The federal government’s latest approval of the Trans Mountain pipeline expansion project (TMX) produced a frenzy of rhetoric from politicians and industry vested interests. Unfortunately for Canadians, partisan and vested interests have overruled their best interests.

Although Canada does have a pipeline bottleneck due to the 376 per cent growth in oil sands production since 2000, the rhetoric used to justify TMX does not withstand closer scrutiny.

Even if BC’s environmental concerns of increased tanker traffic into Canada’s busiest port city are ignored, the decision was aimed at preserving political capital given the government’s purchase of TMX, not meeting Canada’s climate commitments or long-term energy security and economic needs. Unmentioned, for example, were the Line 3 and Keystone XL pipelines which will provide double the export capacity of TMX before its earliest completion date and yield higher prices on the US Gulf Coast compared to the Asian markets that TMX is allegedly being built to access.

A year ago, before the court-ordered shutdown of the TMX project, Prime Minister Trudeau declared that the “pipeline will be built.” Because the government both owns and regulates the project, First Nations are right to be skeptical of the court-ordered indigenous consultation used to justify TMX and it’s no surprise they will appeal the decision in the courts.

The rhetoric on TMX is sad commentary compared to the objective discussion of Canada’s energy and climate future that is sorely needed:

  • Prime Minister Trudeau claims that as Canada has only “one customer,” its oil is unfairly discounted compared to offshore markets. This is untrue as Asian markets offer $1–$3 per barrel less for heavy, sour crude oil as well as higher transportation costs compared to the heavy oil refining complex on the US Gulf Coast. Oil is a world-traded commodity, its price globally consistent minus transportation costs and quality differentials. The price differential on Alberta heavy crude has disappeared since the production curtailment in late 2018 if transport costs and quality are considered.
  • The prime minister also claims that profits from the operation and sale of TMX (if there are any) are needed to fund a “transition” from fossil fuels and reduce Canada’s emissions. The taxpayer cost of the expansion is estimated at $9.3 billion in addition to the $4.5 billion purchase price which will take many years to recover. Meanwhile, Environment and Climate Change Canada estimated that operating and upstream emissions from TMX would be 15 to 18 megatonnes per year. This would add two to 2.4 per cent to Canada’s emissions when the Parliamentary Budget Office already projects that Canada will miss its Paris Agreement targets by a wide margin.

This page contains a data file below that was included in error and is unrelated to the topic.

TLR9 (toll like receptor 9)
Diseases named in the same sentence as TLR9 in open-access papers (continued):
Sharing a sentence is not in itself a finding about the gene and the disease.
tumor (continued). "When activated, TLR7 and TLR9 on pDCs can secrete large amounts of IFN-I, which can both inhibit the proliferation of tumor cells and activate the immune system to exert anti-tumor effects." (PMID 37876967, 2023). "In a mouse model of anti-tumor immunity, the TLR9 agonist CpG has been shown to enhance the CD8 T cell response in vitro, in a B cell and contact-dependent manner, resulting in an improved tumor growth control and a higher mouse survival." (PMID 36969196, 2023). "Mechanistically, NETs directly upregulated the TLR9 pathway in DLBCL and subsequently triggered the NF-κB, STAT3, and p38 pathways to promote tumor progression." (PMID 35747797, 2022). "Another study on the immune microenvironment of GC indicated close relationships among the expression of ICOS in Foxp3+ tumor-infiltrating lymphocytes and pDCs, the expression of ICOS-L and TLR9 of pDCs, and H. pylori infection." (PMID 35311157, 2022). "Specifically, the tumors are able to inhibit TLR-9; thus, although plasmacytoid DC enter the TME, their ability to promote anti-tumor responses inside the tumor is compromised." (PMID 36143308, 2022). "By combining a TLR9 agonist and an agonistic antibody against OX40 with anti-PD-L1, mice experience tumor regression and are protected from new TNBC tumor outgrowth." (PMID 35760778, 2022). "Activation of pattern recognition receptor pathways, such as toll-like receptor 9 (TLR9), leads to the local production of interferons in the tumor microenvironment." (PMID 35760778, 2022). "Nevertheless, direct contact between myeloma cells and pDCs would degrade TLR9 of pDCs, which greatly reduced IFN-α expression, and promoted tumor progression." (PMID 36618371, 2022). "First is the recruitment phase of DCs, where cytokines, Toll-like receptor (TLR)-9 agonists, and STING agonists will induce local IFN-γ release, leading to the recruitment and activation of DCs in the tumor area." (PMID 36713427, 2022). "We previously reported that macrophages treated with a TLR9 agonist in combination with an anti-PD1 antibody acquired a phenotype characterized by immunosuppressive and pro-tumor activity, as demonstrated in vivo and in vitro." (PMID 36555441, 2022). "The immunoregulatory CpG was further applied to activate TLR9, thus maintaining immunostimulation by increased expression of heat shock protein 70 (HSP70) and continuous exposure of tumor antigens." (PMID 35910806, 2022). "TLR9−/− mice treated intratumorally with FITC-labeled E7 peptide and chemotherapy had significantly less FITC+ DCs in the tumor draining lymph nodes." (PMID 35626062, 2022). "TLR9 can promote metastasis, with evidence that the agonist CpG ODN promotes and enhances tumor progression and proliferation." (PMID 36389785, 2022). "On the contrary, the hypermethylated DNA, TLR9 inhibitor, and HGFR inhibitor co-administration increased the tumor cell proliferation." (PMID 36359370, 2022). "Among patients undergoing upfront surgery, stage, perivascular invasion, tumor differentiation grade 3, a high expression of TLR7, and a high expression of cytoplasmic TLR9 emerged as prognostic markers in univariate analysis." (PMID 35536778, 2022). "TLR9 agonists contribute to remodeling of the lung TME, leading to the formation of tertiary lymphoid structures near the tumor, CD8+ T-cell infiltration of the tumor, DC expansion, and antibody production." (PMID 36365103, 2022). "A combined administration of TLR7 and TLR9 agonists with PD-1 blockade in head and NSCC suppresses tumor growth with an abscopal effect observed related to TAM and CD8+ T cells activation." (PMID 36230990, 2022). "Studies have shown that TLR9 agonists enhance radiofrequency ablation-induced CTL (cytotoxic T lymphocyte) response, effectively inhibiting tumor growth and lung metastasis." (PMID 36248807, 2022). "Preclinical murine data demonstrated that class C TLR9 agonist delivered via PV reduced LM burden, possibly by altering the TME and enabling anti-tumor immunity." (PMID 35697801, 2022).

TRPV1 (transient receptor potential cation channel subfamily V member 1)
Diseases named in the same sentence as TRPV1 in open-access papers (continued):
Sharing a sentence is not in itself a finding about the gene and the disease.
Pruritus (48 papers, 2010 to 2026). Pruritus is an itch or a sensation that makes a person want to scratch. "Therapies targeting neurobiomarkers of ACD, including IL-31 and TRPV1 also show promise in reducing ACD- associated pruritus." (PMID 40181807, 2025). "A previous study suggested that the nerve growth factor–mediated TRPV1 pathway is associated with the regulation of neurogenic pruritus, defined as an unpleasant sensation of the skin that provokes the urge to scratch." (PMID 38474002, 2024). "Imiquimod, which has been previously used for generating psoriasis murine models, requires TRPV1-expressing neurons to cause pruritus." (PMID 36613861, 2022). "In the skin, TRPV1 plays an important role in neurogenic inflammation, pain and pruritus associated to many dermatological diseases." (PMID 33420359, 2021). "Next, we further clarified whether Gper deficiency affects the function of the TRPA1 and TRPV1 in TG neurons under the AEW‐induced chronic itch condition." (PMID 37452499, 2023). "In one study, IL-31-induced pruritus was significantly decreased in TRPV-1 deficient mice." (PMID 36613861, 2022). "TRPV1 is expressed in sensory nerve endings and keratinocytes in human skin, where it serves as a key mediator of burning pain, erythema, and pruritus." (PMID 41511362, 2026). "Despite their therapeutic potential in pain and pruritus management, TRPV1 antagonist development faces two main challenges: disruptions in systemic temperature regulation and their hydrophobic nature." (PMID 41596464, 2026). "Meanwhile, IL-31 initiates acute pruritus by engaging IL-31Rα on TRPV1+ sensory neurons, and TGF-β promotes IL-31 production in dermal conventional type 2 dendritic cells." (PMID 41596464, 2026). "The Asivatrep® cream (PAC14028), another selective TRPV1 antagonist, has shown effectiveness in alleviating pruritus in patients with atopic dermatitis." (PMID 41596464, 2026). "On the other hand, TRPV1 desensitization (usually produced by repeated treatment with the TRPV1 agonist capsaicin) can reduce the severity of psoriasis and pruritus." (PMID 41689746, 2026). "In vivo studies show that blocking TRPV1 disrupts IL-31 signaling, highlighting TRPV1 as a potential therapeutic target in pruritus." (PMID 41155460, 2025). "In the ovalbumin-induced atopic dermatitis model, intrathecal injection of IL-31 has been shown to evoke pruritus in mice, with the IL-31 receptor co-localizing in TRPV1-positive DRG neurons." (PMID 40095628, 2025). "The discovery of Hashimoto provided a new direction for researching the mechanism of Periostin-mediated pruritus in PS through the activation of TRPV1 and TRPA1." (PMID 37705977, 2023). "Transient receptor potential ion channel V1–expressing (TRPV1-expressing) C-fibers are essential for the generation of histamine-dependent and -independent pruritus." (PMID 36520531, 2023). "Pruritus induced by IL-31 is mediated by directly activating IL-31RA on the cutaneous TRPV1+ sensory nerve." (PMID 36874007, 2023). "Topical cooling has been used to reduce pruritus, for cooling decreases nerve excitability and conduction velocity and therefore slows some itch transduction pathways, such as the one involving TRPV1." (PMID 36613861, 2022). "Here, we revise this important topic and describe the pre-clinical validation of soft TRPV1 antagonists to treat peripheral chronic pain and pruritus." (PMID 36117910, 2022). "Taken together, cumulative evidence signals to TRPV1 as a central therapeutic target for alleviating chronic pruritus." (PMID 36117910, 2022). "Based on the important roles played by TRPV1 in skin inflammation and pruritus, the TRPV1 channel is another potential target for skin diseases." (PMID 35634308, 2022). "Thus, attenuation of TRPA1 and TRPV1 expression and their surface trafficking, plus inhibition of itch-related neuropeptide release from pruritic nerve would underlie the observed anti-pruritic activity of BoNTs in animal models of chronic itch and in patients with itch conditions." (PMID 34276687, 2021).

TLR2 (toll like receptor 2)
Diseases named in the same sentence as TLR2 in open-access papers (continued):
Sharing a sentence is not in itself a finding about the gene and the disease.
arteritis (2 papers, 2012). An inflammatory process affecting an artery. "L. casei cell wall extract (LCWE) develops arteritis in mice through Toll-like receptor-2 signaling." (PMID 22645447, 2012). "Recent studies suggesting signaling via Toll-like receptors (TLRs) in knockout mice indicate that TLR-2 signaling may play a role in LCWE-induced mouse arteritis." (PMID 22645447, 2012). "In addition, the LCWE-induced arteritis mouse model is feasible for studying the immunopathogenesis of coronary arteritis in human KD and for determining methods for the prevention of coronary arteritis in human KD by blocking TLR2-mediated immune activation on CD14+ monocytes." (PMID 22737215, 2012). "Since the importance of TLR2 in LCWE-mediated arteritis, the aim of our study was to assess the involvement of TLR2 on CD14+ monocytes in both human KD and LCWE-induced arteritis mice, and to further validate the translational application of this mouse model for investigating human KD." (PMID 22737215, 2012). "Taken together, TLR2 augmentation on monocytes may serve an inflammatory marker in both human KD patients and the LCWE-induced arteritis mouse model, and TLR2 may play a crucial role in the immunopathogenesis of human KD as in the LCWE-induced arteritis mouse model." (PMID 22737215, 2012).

• Opposition leader Andrew Scheer, meanwhile, declared he needs to see “shovels in the ground” and cited conspiracy theories that US-funded interests are somehow stopping pipelines and production growth, ignoring the two other export pipelines under development and that the oil sands are at record production levels.
  • Alberta Premier Jason Kenney claimed that although TMX, Line 3 and Keystone XL are needed, he wants to resurrect Northern Gateway and Energy East. He is pouring taxpayer money into a ‘war room’ to fight environmentalists and fund misleading ads in Metro Vancouver suggesting high gasoline prices are a result of opposition to TMX.
  • The Canadian Association of Petroleum Producers (CAPP) claimed that lack of TMX is costing Canada $80 million per day, which is ludicrous given that two other export pipelines will be built before the earliest TMX completion date. CAPP also bemoans the loss of “thousands of jobs” if TMX is not built. Kinder Morgan’s submission to the National Energy Board for TMX projected “thousands of jobs” during the two-year construction period but just 90 permanent jobs after the pipeline is built.
  • CAPP evidently could care less about greenhouse gas emissions as it supports “three additional export pipelines to Canadian coasts and four major liquefied natural gas (LNG) projects by 2025”.

According to CAPP, as of 2017 oil and gas royalty revenue declined 59 per cent since 2000 despite a 112 per cent increase in oil production. And notwithstanding Prime Minister Trudeau’s claims that Canada is meeting its Paris Agreement targets, emissions were down only two per cent from 2005 levels as of 2017.

Canada needs a viable energy plan to meet long-term energy security and climate commitments, not partisan political opportunism.

This article first ran in the Edmonton Journal.

Author: David Hughes

J. David Hughes is an earth scientist who has studied the energy resources of Canada and the US for more than four decades, including 32 years with the Geological Survey of Canada (GSC) as a scientist and research manager.